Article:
My guest on this week’s Wonkcast is Roberto Azevedo, the permanent representative of Brazil at the World Trade Organization (WTO) and one of nine candidates to be the next Director General (DG) of the WTO. Ambassador Azevedo has spent more than 15 years involved with the WTO and tells me his deep experience qualifies him to lead it into the future.
“To lead the WTO, you need to be a DG that operates at both the negotiating table level and also at the political and strategic level, and I have been doing this since 1997,” he says. “I believe I know the problems, I know the history of the negotiations and the sensitivities, and what we need now is leadership that is familiar with the problems of the organization, and can find solutions.”
Ambassador Azevedo’s agenda for the WTO focuses on three pillars – the first being the implementation of existing agreements. He tells me this WTO function keeps the trade system running smoothly and is one of the most important aspects of the organization because it ensures members are complying with their obligations and provides a forum for them to exchange differing views.
The second pillar is the WTO’s mechanism for resolving trade disputes and disagreements among member countries. Azevedo has voluntarily sat on adjudication panels three times, and tells me the system is effective and satisfactory.
The final pillar takes into account the evolution of the WTO, and what to do about the stalled Doha Development Round of trade talks, which has notoriously failed at reaching a consensus among member countries. I ask Ambassador Azevedo: should the WTO fix the Doha round or bury it?
“I don’t think burying it is an option. It’s going to be there, and if we want to move on with the organization, we need to find a solution for it,” he says. “I don’t think we should be discouraged. Is it going to be difficult and complex? Yes, but it can’t be any other way.”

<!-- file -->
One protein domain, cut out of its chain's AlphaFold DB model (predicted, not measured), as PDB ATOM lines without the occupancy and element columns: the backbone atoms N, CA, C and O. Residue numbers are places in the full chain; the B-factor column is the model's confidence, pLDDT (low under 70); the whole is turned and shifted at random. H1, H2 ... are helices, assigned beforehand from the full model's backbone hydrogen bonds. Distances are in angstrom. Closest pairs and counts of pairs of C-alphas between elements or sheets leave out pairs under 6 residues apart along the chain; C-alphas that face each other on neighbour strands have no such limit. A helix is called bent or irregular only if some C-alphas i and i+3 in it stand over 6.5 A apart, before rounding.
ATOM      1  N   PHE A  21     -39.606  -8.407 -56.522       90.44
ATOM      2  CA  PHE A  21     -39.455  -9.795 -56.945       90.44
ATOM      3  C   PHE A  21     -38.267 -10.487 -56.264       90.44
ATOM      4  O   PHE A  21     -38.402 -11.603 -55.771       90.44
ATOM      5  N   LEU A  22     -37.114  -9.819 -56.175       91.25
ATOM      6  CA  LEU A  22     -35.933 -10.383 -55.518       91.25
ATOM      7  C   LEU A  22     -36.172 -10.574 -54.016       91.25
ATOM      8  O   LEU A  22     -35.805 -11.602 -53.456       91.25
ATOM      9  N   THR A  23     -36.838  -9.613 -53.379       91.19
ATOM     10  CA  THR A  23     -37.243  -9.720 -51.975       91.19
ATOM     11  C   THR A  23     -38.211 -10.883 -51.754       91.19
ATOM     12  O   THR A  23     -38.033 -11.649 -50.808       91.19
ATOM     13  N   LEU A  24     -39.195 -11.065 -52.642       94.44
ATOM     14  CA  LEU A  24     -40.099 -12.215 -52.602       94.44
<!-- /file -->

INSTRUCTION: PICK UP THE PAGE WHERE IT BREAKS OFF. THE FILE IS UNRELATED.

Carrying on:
In order to move forward with the Doha round, Ambassador Azevedo tells me the members have to inject confidence and trust into the system by identifying a small number of issues that could be agreed upon. He says the members are likely to find consensus on trade facilitation – the procedures and controls governing the movement of goods across national borders.
I ask Ambassador Azevedo what his views are, as the permanent representative of a large trading power such as Brazil, on the dynamics between larger countries like his own and smaller, least developed economies.
“I think the larger economies are very sensitive to the least developed economies, and they have been acting in a way which tries to push an agenda that helps the least developed countries,” Ambassador Azevedo says. “What we have today is a WTO with almost 160 countries of various shapes, sizes, and levels of development. What we have to do is find a dynamic of negotiations that accommodates all of them. We need to figure out how to have everyone interact in a positive and constructive way.”
Looking past Doha, I ask Ambassador Azevedo if the WTO has a future role in trade-related aspects of county efforts to slow climate change, for example, in ruling on the acceptability of countries that price carbon imposing border tax adjustments on imports from counties that do not. The answer is complex, Ambassador Azevedo says.
“The problem is figuring out how to impose border adjustments which will address climate change and (yet) not distort demand and competition among WTO members—and how to do it in a way which does not become veiled protectionism. It’s extremely complex to do it in a non-discriminatory way,” he explains.
While Ambassador Azevedo noted his interest in addressing climate issues within the WTO, he emphasizes that unlocking the Doha Round may be the most important task for the organization.
“The Doha Round is really where the WTO system has a problem, and development hinges on the multilateral system functioning -- especially for the smallest economies,” he says. “They need the multilateral system to work. If I can contribute to that, I would be very honored.”
The full interview is available above. This is the fifth in a planned series of Wonkcasts with candidates to become the next director general of the WTO. To learn when new interviews are posted, sign up for our weekly Development Update.
My thanks to Alex Gordon for editing the Wonkcast and providing a draft of this blog post.